January 27th, 2017
(written by lawrence krubner, however indented passages are often quotes). You can contact lawrence at: firstname.lastname@example.org
I think this illustrates what gets Lehmann’s goat. Perhaps Lehmann views the right to vote as a kind of honorific. And she’s right that it is. In most modern societies, people use the right to vote as a kind of public affirmation of who matters and who doesn’t. We load suffrage with all sorts of expressive value. Getting the right to vote is like getting a gold star and a pat on the back. Being denied suffrage is like getting a big fat middle finger in your face. That’s why it seems so sinister to say that an ignorant army vet shouldn’t get the right to vote even though he served in Afghanistan.
My interests are different. I would offer this thought experiment:
Imagine two countries. In one, everyone has the right to vote in free elections, but there are no labor unions. In the other country, there are no free elections, but the workers have shown surprising solidarity and they have managed to build a powerful, militant union.
Actually, we know what happens.
The first country is the USA 1980 to 2016: the nation shifts to the right eventually elects an ignorant fascist such as Trump.
The second country is Poland in the 1980s, where the labor union gets stronger and stronger till it can overthrow the government and establish a reasonably liberal regime.
What conclusion do I draw from this? Simply this: the right to vote is a trailing indicator. It’s the last right that a successful liberal movement wins, and its the last right that authoritarians take away. And, in fact, authoritarians no longer take a way the right to vote — Putin and Orbán both allow elections.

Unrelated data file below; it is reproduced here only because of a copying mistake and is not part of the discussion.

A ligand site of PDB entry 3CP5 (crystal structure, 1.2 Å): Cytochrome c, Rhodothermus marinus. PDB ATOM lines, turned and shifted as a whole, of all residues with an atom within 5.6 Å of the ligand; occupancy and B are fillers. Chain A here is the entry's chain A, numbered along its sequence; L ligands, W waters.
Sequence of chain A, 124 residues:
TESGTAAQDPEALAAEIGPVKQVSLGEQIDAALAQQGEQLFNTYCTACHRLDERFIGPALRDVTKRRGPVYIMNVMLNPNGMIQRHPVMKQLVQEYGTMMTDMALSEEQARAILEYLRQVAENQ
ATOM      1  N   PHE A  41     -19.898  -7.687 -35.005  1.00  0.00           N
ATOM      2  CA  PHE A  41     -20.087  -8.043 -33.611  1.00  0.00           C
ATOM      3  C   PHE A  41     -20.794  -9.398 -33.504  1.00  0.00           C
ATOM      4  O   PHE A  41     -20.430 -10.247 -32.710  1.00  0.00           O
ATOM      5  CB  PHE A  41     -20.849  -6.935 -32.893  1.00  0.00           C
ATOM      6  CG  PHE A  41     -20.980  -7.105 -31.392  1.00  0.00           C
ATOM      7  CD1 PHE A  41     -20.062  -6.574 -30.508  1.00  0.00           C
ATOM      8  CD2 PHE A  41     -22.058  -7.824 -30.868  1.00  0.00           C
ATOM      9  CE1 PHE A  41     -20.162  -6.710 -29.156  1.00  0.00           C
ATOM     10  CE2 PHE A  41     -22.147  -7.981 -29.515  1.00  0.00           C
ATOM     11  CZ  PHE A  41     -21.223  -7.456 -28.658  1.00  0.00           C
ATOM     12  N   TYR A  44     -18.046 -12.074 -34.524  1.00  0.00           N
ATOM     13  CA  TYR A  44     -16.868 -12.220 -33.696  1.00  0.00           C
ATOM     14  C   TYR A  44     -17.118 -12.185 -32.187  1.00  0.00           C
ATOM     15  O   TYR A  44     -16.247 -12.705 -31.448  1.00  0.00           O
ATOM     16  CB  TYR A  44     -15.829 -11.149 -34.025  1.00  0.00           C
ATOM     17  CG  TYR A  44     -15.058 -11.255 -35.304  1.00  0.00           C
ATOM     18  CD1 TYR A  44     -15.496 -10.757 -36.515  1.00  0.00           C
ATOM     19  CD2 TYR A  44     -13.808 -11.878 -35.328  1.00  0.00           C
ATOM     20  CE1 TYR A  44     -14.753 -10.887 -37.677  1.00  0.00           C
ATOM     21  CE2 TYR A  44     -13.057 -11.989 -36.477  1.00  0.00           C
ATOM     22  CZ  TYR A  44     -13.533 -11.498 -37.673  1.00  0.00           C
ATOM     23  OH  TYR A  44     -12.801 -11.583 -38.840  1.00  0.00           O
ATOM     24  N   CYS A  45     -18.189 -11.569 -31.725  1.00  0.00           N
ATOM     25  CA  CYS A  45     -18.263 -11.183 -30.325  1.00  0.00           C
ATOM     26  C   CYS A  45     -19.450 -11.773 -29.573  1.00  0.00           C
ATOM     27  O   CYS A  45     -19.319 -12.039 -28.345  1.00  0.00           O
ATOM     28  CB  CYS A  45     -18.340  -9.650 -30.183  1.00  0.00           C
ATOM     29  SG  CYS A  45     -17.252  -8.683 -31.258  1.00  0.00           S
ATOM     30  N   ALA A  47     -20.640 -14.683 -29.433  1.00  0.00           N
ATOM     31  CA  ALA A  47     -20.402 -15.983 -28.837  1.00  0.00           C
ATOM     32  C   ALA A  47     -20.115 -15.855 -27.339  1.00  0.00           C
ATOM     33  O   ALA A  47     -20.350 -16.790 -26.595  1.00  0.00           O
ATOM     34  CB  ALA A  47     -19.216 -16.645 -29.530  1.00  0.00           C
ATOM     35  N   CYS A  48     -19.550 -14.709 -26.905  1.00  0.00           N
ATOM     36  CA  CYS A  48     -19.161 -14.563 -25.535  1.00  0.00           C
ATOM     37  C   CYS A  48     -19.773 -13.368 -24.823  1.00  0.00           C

Progressives should not focus on elections. Elections are nearly useless. Build the kind of movement that can gain power. That is what matters.
The key insight here with respect to Trump is that U.S. democracy, or any democracy for that matter, is not inherently inclusive. Past U.S. presidents with legitimacy derived from (relatively) free and fair elections tended to find inclusion beneficial for their legitimacy, so democracy in the U.S. tended to be associated with increasingly inclusive institutions (well, at least for white men). But inclusive institutions are an outcome, not a cause. They are an outcome of the process through which political rulers are legitimized. Each society has its standards for what makes a legitimate ruler, and these standards are determined by the society’s culture, religion, beliefs, and social norms (the works of Avner Greif are particularly relevant here, especially his book, as is an amazingly prescient paper by Murat Iyigun). A president who can chip away at the institutions that constrained previous presidents while still maintaining some degree of legitimacy with a sufficient portion of the population can undermine inclusive institutions in the context of a democratic setting. There is nothing inherent about inclusive institutions or democracy that leads to good outcomes. What is important to answer is why democracy works in the first place – that is, why are democratically elected rulers considered legitimate and what can happen that may undermine this belief?